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News >  Idaho

Idaho Supreme Court orders developer to pay part of state’s legal fees in condemnation fight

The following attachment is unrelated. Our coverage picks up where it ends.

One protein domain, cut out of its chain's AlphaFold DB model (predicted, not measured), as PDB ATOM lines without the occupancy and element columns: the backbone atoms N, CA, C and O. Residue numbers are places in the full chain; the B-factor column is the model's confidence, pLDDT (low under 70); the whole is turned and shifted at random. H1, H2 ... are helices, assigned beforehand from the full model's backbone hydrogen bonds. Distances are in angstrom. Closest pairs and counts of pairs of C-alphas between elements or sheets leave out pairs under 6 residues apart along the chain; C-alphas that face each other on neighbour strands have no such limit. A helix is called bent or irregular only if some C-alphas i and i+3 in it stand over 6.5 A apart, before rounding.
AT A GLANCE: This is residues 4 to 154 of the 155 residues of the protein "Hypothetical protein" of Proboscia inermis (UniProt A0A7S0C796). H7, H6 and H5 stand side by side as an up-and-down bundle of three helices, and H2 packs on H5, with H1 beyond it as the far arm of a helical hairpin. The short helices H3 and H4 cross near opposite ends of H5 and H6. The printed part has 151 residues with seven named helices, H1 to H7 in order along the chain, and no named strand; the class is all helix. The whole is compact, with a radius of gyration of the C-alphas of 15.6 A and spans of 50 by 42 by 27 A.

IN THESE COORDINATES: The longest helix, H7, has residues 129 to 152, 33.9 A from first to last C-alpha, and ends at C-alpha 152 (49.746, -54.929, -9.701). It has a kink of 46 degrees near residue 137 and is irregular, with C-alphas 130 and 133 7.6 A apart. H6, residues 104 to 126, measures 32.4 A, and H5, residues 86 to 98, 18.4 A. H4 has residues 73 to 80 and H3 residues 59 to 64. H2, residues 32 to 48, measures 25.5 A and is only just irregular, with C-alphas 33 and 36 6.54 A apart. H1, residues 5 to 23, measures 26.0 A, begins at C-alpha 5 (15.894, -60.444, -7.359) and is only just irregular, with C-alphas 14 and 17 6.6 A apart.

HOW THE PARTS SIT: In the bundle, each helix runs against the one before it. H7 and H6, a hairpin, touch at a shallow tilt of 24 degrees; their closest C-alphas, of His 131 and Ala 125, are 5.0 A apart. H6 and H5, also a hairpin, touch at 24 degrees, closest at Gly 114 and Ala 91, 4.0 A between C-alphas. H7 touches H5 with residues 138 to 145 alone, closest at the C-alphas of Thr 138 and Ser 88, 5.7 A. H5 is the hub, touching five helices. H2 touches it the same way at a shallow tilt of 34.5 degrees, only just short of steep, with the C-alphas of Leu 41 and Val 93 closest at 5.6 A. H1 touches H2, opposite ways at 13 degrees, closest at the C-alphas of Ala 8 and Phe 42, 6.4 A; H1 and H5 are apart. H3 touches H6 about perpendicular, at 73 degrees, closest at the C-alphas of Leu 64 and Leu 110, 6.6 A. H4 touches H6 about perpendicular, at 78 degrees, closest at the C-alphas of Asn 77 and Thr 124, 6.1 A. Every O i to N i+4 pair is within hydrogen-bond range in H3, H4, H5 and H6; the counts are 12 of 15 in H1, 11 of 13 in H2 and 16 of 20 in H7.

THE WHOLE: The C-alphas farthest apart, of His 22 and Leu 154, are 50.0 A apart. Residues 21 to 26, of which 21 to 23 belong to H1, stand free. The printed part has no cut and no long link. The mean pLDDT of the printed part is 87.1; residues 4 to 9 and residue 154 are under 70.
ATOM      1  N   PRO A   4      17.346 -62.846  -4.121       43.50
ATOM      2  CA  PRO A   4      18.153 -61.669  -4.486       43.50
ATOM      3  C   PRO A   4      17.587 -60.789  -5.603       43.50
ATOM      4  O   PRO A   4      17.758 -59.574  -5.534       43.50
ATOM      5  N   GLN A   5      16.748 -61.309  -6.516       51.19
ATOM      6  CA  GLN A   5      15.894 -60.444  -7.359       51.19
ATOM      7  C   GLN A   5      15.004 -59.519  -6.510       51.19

BOISE – The Idaho Supreme Court has ruled in favor of the state in a long-running eminent domain dispute with a developer who was trying to build a shopping center on Highway 95 north of Coeur d’Alene – and has even ordered the developer to pay some of the state’s legal fees in the battle. Justice Jim Jones wrote that in his view, the developer was “shooting for the moon” and seeking much more for 16 acres of its property that the state took for a new interchange than the land was worth. He and the rest of the court’s justices ruled that the appeal was “completely unreasonable and frivolous,” and therefore was one of the rare cases when a private party could be ordered to pay the state’s attorney fees in a condemnation case. H.J. Grathol Co. had been trying to build a travel center, grocery store and hotel at the northeast corner of U.S. Highway 95 and Highway 54, when the Idaho Transportation Department took a chunk of its property for a new interchange through condemnation in 2010, as part of the Garwood to Sagle project to widen and improve Highway 95 from a surface road into a freeway. The state hired a private law firm, Holland and Hart, to represent it in the condemnation case, and ran up legal fees and costs of more than $1 million before the appeal to the state Supreme Court. Grathol lost at the District Court level, and the court declined to charge the firm for the state’s attorney fees, saying the firm’s arguments were “reasonably based in law and fact” and the case was not brought “frivolously.” The district court did, however, order Grathol to pay more than $25,000 of the state’s court costs. Now, on appeal, the Idaho Supreme Court has determined that this is one of those “extreme and unlikely” cases where a private party should be ordered to pay the state’s legal fees, at least for the appeal portion of the case. The irony there: The state only paid H.J. Grathol $675,000 for the 16 acres it took. Depending on how much Holland and Hart charges the state for the appeal, the fee award could eat up some or all of that, and leave the developer actually out both money and land to the state. Alan Johnson, head of H.J. Grathol and vice president of Hughes Investments, the firm’s parent company, couldn’t immediately be reached for comment Friday. He argued earlier that it was “completely unconstitutional” for a state to try to make a private company pay a big legal bill the state ran up trying to seize the company’s land. “I’ve never encountered anything like this,” Johnson said in 2013. His company has developed more than two dozen shopping centers in 30 years in business, most in California, but also including the Winco center at the corner of Ramsey Road and Appleway Avenue in Coeur d’Alene, and other projects in Idaho, Washington and Utah. Jones’ concurring opinion in the case called it “lamentable,” and said the company chose to “pursue litigation based on flawed facts and legal theories.” “While the (state’s) costs of defending would likely have been substantially less, had the Attorney General’s office been properly funded and not obliged to seek the assistance of outside counsel, even a much lesser expenditure would have been unnecessary if Grathol had not been shooting for the moon,” he wrote. The company paid $1.45 million for the 56.8-acre undeveloped property in 2008, got it rezoned from rural to commercial, and began moving forward with plans for the development. It maintained the 16.3 acres sliced off by ITD was worth much more than the $571,000 the state originally offered, and charged that ITD didn’t address questions about access to the property after the condemnation. But the Supreme Court found that the $675,000 the district court ordered ITD to pay Grathol was “eminently reasonable.” It also ordered the district court to reconsider its ruling against ordering attorney fees at that level, while acknowledging that the lower court likely would stick by its decision that Grathol’s case there wasn’t frivolous. If the lower court reversed its stand on that, the company could be ordered to pay the state another $725,000 in legal fees.
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